Ques.93. In an electronic circuit, the transistor is used for switching ON and OFF a relay, when the transistor switches OFF the relay, a higher voltage appears across the transistors. How can a transistor be protected form this voltage?

  1. A capacitor in series to the relay
  2. A resistor in series to the relay
  3. An inductor parallel to the relay
  4. A diode parallel to the relay

Consider a relay control circuit with the Darlington’s pair of transistors. When the base voltage of the transistor is zero (or negative), the transistor is cut off and acts as an electrically open circuit. In this condition, no collector current flows to the emitter, and the relay coil is de-energized because, being current devices, if no current flows into the base, then no current will flow through the relay coil. If a large enough positive current is now driven into the base to saturate the transistor, the current flowing from base to emitter controls the larger relay coil current flowing through the transistor from the collector to the emitter.

When the current is flowing through the coil, the relay gets energized and the corresponding action happens as discussed above. As we know, the relay coil is not only an electromagnet, it is also an inductor. When power is applied to the coil due to the switching action of the transistor, a maximum current will flow as a result of the DC resistance of the coil as defined by Ohm’s Law (I = V/R). Some of this electrical energy is stored within the relay coil as the magnetic field.

When the transistor turned off, the current flowing through the relay coil decreases and the magnetic field collapses. However, the stored energy within the magnetic field has to go somewhere and a reverse voltage is developed across the coil as it tries to maintain the current in the relay coil. This action produces a high voltage spike across the relay coil that can damage the switching operation of the transistor.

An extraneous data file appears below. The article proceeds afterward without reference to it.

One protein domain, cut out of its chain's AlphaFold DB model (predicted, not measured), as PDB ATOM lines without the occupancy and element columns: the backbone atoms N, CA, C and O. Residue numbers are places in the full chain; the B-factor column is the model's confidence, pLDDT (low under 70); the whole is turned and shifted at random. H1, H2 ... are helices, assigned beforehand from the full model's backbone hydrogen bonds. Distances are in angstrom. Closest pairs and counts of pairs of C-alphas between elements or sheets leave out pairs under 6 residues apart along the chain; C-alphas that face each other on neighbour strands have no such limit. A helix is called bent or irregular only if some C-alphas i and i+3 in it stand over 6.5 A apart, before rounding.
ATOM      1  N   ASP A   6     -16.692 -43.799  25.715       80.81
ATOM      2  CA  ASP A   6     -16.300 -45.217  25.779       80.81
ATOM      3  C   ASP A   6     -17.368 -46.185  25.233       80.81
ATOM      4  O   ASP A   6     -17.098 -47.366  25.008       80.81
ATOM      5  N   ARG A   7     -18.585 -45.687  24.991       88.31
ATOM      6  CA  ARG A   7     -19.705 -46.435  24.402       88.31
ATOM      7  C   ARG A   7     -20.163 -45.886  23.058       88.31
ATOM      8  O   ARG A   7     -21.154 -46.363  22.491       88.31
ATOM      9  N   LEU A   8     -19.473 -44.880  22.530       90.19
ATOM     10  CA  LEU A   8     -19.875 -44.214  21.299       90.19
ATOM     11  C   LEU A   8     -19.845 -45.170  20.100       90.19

Hence, in order to prevent damage to the transistor, a freewheeling diode is connected across the relay coil, as shown in the figure. This flywheel diode clamps the reverse voltage across the coil to about 0.7 V, dissipating the stored energy and protecting the switching transistor.

or

When the transistor is off then flywheel diode will conduct and the potential across the transistor is the conduction voltage of the diode (0.2 – 0.7), hence protecting the transistor from high voltage.

 

Ques.94. The efficiency of the class B amplifier approximatley:

  1. 10% to 30%
  2. 30% to 50%
  3. 60% to 80%
  4. 70% to 100%

Class B Amplifier also is known as a push-pull amplifier configuration.

Class-B Amplifiers use two or more transistors biased in such a way so that each transistor only conducts during one-half cycle of the input waveform.

When the operating point is selected at one end of the load line, the output signal is only available for 50% of the complete cycle at the output of the amplifier and this type of amplifier is called class B amplifier. The conduction of the transistor is only for half of the cycle and in the remaining portion of the cycle, the current at the output is either zero or maximum. In a class B amplifier, the output current is of the form of the current that of the half-wave rectifier. The transistor is an active region for 50% of the cycle, producing a sinusoid signal of conduction angle of 180° at the output of the circuit. The waveform of the current at the output of a class B amplifier is as shown in Fig.

Since the conduction period of the transistor has reduced to 50% compared to that of class A amplifier. Class B provide a better efficiency than Class A, achieving a maximum efficiency of η = π/4 = 79 %.

For the remaining 50% of the cycle, the transistor is either in cut off of saturation, thus leading to nonlinearity and hence the generation of harmonics. The harmonic content in the output of this circuit is high compared to that of class A.

Advantages of Class B Push-Pull Amplifiers

  1. The conversion efficiency of a Class B push-pull amplifier is 78.5% whereas the conversion efficiency of a Class A amplifier is 25%. This is possible as no power is drawn from the dc power supply when there is no input signal.
  2.  All even harmonics are eliminated in the ac output signal of a Class B push-pull amplifier.
  3.  Due to the absence of even harmonics, this amplifier circuit provides more output per transistor for a given amount of distortion.